A furious indie-pop rebellion, but make it funky
The Tune-Yards managed to create a lively and ambiguous-feeling indie-pop special sauce of sampled sounds and original instrumentation in their latest album sketchy.. Released on March 26, the experimental group fuses rhythmic and hard-thought-out drum beats with sound bites, things that should seem random when mixed but end up feeling exactly in the right place. The group’s sound has been described as “weird” in the past, weird in the way that SNL’s Fred Armisen is sometimes thought of as weird, or Animal Collective’s sound: it’s strange to those that don’t understand it, but perfectly genius to those that do.
The group is composed of the Oakland-based duo Merrill Garbus and Nate Brenner. The group most recently wrote the score for the 2019 film Sorry to Bother You. sketchy. is their first album in three years.
The opening track on the album “nowhere, man” is a title tribute to the Beatles 1965 tune of the same name. The drums provide some construction to the rhythmic sounds sampled throughout, with key features from bells, quirky keyboard additions, distorted harmonies and Garbus’s Brittany-Howard-turns-Panic-at-the-Disco-esque voice. Cool and rock-inspired, this is a song that evokes images of the punk youth of the ’90s jamming out in the streets, shouting revolution.
“hypnotized” is one of those songs that feel like the sun; it is four minutes and 31 seconds of feel-good sound. It’s funky with a rocking bass line, and the synth calls out like a mother to her son. The expert harmonizing brings some sort of balance to the chaos of the free-style piano. With Garbus’s voice floating effortlessly across each note like a light jog over rolling hills, this is one of the most satisfying feeling songs on the album. “Look into my eyes/ I love you, honey…you’re hypnotized.”
The alien-inspired track “homewrecker” feels like some eerie remake of “Somewhere Over the Rainbow.” There’s a shift in tone halfway throughout the piece that gives the song even more depth, from an emphasis on the electronic to a more melancholy acoustic vibe. With some features from string instruments and other satisfying guitar lines, this song is just as hypnotizing as the last one.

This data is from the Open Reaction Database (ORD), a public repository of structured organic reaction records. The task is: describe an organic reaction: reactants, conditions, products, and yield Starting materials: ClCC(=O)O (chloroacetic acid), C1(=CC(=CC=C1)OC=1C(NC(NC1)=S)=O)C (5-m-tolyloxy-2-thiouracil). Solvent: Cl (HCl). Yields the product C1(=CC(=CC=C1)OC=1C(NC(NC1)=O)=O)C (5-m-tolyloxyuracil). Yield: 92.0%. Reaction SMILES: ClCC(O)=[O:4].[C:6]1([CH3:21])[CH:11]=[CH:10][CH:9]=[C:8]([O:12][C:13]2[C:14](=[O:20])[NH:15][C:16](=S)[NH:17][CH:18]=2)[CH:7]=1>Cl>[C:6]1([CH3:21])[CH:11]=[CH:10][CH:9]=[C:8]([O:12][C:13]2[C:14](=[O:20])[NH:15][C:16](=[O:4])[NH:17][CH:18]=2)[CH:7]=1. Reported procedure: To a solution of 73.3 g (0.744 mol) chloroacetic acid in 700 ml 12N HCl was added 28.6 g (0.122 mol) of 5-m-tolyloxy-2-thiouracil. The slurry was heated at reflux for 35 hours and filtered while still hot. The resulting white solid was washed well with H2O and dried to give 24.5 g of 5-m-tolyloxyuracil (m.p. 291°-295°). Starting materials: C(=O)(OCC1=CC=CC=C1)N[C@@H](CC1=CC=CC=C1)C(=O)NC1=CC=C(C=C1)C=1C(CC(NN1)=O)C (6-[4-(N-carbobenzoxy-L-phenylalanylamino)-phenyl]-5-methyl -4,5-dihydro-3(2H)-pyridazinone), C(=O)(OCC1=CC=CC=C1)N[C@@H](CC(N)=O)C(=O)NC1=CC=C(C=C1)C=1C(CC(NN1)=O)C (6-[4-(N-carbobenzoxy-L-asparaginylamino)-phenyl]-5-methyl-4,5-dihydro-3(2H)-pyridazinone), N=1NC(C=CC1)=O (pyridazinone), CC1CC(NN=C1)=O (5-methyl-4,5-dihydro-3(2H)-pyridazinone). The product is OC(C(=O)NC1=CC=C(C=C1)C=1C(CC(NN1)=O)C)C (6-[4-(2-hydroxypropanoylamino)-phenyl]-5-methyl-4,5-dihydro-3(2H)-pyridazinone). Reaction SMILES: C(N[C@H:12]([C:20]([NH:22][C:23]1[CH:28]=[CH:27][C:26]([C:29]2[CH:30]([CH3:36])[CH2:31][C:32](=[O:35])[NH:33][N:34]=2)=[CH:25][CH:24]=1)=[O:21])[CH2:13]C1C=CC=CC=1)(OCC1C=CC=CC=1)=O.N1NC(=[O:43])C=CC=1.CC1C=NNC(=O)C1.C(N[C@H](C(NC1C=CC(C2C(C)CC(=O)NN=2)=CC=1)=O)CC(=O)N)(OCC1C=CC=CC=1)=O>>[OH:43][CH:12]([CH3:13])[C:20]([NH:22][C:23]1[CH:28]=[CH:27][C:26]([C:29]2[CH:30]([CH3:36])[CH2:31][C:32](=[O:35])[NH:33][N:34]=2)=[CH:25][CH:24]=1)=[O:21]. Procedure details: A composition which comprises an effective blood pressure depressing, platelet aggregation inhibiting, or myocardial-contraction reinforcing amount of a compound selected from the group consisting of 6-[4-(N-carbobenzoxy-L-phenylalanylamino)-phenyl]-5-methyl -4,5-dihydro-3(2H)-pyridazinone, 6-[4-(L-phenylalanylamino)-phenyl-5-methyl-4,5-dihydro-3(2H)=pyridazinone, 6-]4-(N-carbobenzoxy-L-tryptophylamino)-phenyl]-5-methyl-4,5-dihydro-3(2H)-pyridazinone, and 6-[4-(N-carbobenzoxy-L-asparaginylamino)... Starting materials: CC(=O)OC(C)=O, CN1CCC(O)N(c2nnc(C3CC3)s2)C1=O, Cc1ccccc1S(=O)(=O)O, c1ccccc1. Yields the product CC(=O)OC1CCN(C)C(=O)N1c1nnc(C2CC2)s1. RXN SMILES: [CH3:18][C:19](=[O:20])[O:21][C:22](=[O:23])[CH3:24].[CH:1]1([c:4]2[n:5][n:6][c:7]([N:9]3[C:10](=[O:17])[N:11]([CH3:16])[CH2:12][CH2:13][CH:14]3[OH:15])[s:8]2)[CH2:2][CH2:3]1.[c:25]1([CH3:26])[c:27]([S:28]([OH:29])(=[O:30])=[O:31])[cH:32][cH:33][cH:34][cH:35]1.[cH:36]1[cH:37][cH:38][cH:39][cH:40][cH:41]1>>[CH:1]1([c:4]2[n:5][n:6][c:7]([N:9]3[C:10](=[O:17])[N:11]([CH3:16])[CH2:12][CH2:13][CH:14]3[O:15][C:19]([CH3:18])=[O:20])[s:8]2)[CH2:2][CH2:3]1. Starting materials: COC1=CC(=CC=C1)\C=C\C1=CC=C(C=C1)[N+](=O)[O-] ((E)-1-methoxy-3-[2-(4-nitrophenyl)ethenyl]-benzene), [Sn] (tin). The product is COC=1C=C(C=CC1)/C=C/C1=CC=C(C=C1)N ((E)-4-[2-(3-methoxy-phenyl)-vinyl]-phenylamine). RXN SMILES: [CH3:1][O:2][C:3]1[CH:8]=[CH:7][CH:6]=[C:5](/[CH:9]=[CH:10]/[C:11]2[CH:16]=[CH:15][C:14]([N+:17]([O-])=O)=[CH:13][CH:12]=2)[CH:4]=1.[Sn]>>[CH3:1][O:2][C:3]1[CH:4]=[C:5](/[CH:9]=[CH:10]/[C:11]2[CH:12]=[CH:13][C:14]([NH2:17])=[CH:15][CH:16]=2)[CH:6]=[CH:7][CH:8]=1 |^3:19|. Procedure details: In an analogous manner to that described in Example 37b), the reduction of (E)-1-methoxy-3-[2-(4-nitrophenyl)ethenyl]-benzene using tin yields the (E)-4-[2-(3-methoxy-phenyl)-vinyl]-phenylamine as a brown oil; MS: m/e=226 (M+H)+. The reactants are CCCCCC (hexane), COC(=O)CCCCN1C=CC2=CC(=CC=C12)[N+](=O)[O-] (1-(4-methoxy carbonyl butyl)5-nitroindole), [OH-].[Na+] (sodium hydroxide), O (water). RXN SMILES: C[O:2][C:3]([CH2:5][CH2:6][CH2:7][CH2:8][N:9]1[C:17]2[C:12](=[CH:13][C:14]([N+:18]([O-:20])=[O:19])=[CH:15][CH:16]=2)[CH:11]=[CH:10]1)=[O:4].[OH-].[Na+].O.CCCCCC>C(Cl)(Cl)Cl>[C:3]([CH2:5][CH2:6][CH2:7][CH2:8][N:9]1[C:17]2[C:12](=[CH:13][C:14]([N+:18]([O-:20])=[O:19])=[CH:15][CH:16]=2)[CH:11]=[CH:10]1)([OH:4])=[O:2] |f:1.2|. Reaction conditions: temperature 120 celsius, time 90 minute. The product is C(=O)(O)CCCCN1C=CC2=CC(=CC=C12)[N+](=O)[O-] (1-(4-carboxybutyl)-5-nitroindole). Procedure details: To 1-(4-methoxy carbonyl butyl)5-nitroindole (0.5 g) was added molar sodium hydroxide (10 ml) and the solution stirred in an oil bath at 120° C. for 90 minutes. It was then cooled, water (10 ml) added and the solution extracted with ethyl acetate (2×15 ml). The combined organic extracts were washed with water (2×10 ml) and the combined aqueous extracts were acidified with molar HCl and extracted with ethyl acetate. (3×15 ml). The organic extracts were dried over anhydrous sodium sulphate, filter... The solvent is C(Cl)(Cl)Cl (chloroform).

“silence pt. 1 (when we say “we”)” is an inspirational feeling track, with Garbus droning: “I am one drop in the ocean/ I am one fist of many fingers….they say change yourself to change the world and I am gonna try.” Directly after that track is “silence pt. 2 (who is “we”?),” which is literally just silence, a moment to pause and reflect.
“hold yourself.” is one of the most emotional tracks on sketchy., as well as one of the most catchy. The tune itself feels very ’80s pop and ends in a brilliant cacophony of horns as loud and passionate as the lyrics of the song itself. Garbus describes this track as “a moment of self-realization” and says, “We all have trouble being brave enough to turn the page. This song is about feeling really betrayed by my parent’s generation, and, at the same time, really seeing how we are betraying the future.”
“my neighbor” is a futuristic jazz feeling song, one that’s soft and jagged in-between the spaces, about a weird obsession with a neighbor that turns deadly. The vibes are like an oddly sensual encounter at a bar on the planet Neptune. “be not afraid.” is reminiscent of the experimental group clipping.’s work if they were an indie-pop group. This track feels animalistic, the Tune-Yards the hunter, and the listener the prey. The almost modern dubstep feel and multilayered instrumentation makes every new bar feel like a different level in a video game. With all the song’s layers, this is an epic closure to the album.
The Tune-Yards have continued to produce music with a nuanced and addictive chaotic energy that seems to shape the group’s signature sound. The expertly crafted bass lines create an effortlessly funky feeling throughout sketchy., one that experimental listeners might like.